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  6. ABSTRACT

    Gaia EDR3 data were used to identify potential members in the outskirts of three ultra-faint dwarf (UFD) galaxies: Coma Berenices (>2Rh), Ursa Major I (∼4Rh), and Boötes I (∼4Rh), as well as a new member in the central region of Ursa Major I. These targets were observed with the Gemini GRACES spectrograph, which was used to determine precision radial velocities and metallicities that confirm their associations with the UFD galaxies. The spectra were also used to measure absorption lines for 10 elements (Na, Mg, K, Ca, Sc, Ti, Cr, Fe, Ni, and Ba), which confirm that the chemical abundances of the outermost stars are in good agreement with stars in the central regions. The abundance ratios and chemical patterns of the stars in Coma Berenices are consistent with contributions from SN Ia, which is unusual for its star formation history and in conflict with previous suggestions that this system evolved chemically from a single core collapse supernova event. The chemistries for all three galaxies are consistent with the outermost stars forming in the central regions, then moving to their current locations through tidal stripping and/or supernova feedback. In Boötes I, however, the lower metallicity and lack of strong carbon enrichment of its outermost stars could also be evidence of a dwarf galaxy merger.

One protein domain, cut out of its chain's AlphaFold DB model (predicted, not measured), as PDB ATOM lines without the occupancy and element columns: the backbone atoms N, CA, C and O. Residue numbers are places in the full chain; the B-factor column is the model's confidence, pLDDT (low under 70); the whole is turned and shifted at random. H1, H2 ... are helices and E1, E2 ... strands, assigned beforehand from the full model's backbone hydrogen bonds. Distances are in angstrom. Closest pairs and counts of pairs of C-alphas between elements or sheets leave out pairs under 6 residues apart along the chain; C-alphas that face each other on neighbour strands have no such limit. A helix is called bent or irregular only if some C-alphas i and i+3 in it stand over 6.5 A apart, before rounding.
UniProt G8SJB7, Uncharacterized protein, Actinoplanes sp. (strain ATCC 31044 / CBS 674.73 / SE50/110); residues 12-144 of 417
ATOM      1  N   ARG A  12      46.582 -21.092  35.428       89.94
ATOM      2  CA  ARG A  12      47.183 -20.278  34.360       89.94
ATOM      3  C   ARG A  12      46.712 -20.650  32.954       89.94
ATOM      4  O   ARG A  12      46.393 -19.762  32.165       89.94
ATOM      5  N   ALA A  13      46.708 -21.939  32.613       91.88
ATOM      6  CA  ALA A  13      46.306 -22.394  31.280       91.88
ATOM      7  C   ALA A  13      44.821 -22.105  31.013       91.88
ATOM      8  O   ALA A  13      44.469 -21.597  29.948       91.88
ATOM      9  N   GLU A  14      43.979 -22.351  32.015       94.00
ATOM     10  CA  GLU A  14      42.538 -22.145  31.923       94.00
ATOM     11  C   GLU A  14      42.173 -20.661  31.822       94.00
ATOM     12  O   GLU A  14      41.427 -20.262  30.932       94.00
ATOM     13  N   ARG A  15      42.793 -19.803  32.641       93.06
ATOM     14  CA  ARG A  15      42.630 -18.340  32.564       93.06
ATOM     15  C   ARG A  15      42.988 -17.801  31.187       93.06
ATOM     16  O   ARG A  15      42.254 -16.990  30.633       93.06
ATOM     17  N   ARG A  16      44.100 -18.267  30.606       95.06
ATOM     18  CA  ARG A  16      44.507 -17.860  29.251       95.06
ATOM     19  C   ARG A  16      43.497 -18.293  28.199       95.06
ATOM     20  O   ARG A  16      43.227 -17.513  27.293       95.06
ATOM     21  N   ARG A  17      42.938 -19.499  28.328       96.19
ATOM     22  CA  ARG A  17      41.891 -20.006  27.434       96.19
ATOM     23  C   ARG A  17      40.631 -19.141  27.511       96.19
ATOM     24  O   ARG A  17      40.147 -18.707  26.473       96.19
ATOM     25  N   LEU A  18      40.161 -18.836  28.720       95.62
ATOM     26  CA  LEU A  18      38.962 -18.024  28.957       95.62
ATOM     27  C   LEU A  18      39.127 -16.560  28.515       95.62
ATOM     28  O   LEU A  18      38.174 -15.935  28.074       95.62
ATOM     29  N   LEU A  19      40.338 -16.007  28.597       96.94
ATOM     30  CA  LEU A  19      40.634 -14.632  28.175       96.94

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  7. The Asian tiger mosquito ( Aedes albopictus ) arrived in the USA in the 1980’s and rapidly spread throughout eastern USA within a decade. The predicted northern edge of its overwintering distribution on the East Coast of the USA roughly falls across New York, Connecticut, and Massachusetts, where the species has been recorded as early as 2000. It is unclear whether Ae. albopictus populations have become established and survive the cold winters in these areas or are recolonized every year. We genotyped and analyzed populations of Ae. albopictus from the northeast USA using 15 microsatellite markers and compared them with other populations across the country and to representatives of the major global genetic clades to investigate their connectivity and stability. Founder effects or bottlenecks were rare at the northern range of the Ae. albopictus distribution in the northeastern USA, with populations displaying high levels of genetic diversity and connectivity along the East Coast. There is no evidence of population turnover in Connecticut during the course of three consecutive years, with consistent genetic structure throughout this period. Overall, these results support the presence of established populations of Ae. albopictus in New York, Connecticut, and Massachusetts, successfully overwintering and migrating in large numbers. Given the stability and interconnectedness of these populations, Ae. albopictus has the potential to continue to proliferate and expand its range northward under mean warming conditions of climate change. Efforts to control Ae. albopictus in these areas should thus focus on vector suppression rather than eradication strategies, as local populations have become firmly established and are expected to reemerge every summer.